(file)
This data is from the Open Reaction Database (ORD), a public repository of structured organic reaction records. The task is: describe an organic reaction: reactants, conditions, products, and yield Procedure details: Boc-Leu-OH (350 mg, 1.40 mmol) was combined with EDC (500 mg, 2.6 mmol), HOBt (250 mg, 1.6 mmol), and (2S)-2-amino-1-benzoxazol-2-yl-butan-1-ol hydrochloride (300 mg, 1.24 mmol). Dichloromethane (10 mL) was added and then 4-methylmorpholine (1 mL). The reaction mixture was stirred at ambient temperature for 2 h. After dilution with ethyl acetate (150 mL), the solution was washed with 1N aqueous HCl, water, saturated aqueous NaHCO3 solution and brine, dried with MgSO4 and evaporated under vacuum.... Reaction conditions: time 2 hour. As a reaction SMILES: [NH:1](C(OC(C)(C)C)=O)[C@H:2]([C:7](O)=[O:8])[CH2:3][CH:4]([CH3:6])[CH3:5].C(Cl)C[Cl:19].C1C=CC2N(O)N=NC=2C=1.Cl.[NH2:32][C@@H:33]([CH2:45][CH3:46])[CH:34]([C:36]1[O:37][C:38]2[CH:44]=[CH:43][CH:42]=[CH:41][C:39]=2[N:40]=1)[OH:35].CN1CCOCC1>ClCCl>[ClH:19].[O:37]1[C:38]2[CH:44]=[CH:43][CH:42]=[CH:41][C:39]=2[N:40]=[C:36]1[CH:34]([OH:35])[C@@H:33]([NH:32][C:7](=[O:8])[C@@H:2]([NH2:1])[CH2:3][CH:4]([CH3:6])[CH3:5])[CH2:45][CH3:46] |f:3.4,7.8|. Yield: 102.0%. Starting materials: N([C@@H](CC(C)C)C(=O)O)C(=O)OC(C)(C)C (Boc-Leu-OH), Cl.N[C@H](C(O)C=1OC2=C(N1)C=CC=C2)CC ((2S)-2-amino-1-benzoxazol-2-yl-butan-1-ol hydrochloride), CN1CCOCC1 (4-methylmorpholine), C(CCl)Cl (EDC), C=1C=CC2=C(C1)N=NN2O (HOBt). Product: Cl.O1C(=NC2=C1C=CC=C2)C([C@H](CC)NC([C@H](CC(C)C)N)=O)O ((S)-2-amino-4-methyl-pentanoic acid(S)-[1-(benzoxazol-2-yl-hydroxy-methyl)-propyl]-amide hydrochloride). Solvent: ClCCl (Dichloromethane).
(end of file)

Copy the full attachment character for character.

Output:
This data is from the Open Reaction Database (ORD), a public repository of structured organic reaction records. The task is: describe an organic reaction: reactants, conditions, products, and yield Procedure details: Boc-Leu-OH (350 mg, 1.40 mmol) was combined with EDC (500 mg, 2.6 mmol), HOBt (250 mg, 1.6 mmol), and (2S)-2-amino-1-benzoxazol-2-yl-butan-1-ol hydrochloride (300 mg, 1.24 mmol). Dichloromethane (10 mL) was added and then 4-methylmorpholine (1 mL). The reaction mixture was stirred at ambient temperature for 2 h. After dilution with ethyl acetate (150 mL), the solution was washed with 1N aqueous HCl, water, saturated aqueous NaHCO3 solution and brine, dried with MgSO4 and evaporated under vacuum.... Reaction conditions: time 2 hour. As a reaction SMILES: [NH:1](C(OC(C)(C)C)=O)[C@H:2]([C:7](O)=[O:8])[CH2:3][CH:4]([CH3:6])[CH3:5].C(Cl)C[Cl:19].C1C=CC2N(O)N=NC=2C=1.Cl.[NH2:32][C@@H:33]([CH2:45][CH3:46])[CH:34]([C:36]1[O:37][C:38]2[CH:44]=[CH:43][CH:42]=[CH:41][C:39]=2[N:40]=1)[OH:35].CN1CCOCC1>ClCCl>[ClH:19].[O:37]1[C:38]2[CH:44]=[CH:43][CH:42]=[CH:41][C:39]=2[N:40]=[C:36]1[CH:34]([OH:35])[C@@H:33]([NH:32][C:7](=[O:8])[C@@H:2]([NH2:1])[CH2:3][CH:4]([CH3:6])[CH3:5])[CH2:45][CH3:46] |f:3.4,7.8|. Yield: 102.0%. Starting materials: N([C@@H](CC(C)C)C(=O)O)C(=O)OC(C)(C)C (Boc-Leu-OH), Cl.N[C@H](C(O)C=1OC2=C(N1)C=CC=C2)CC ((2S)-2-amino-1-benzoxazol-2-yl-butan-1-ol hydrochloride), CN1CCOCC1 (4-methylmorpholine), C(CCl)Cl (EDC), C=1C=CC2=C(C1)N=NN2O (HOBt). Product: Cl.O1C(=NC2=C1C=CC=C2)C([C@H](CC)NC([C@H](CC(C)C)N)=O)O ((S)-2-amino-4-methyl-pentanoic acid(S)-[1-(benzoxazol-2-yl-hydroxy-methyl)-propyl]-amide hydrochloride). Solvent: ClCCl (Dichloromethane).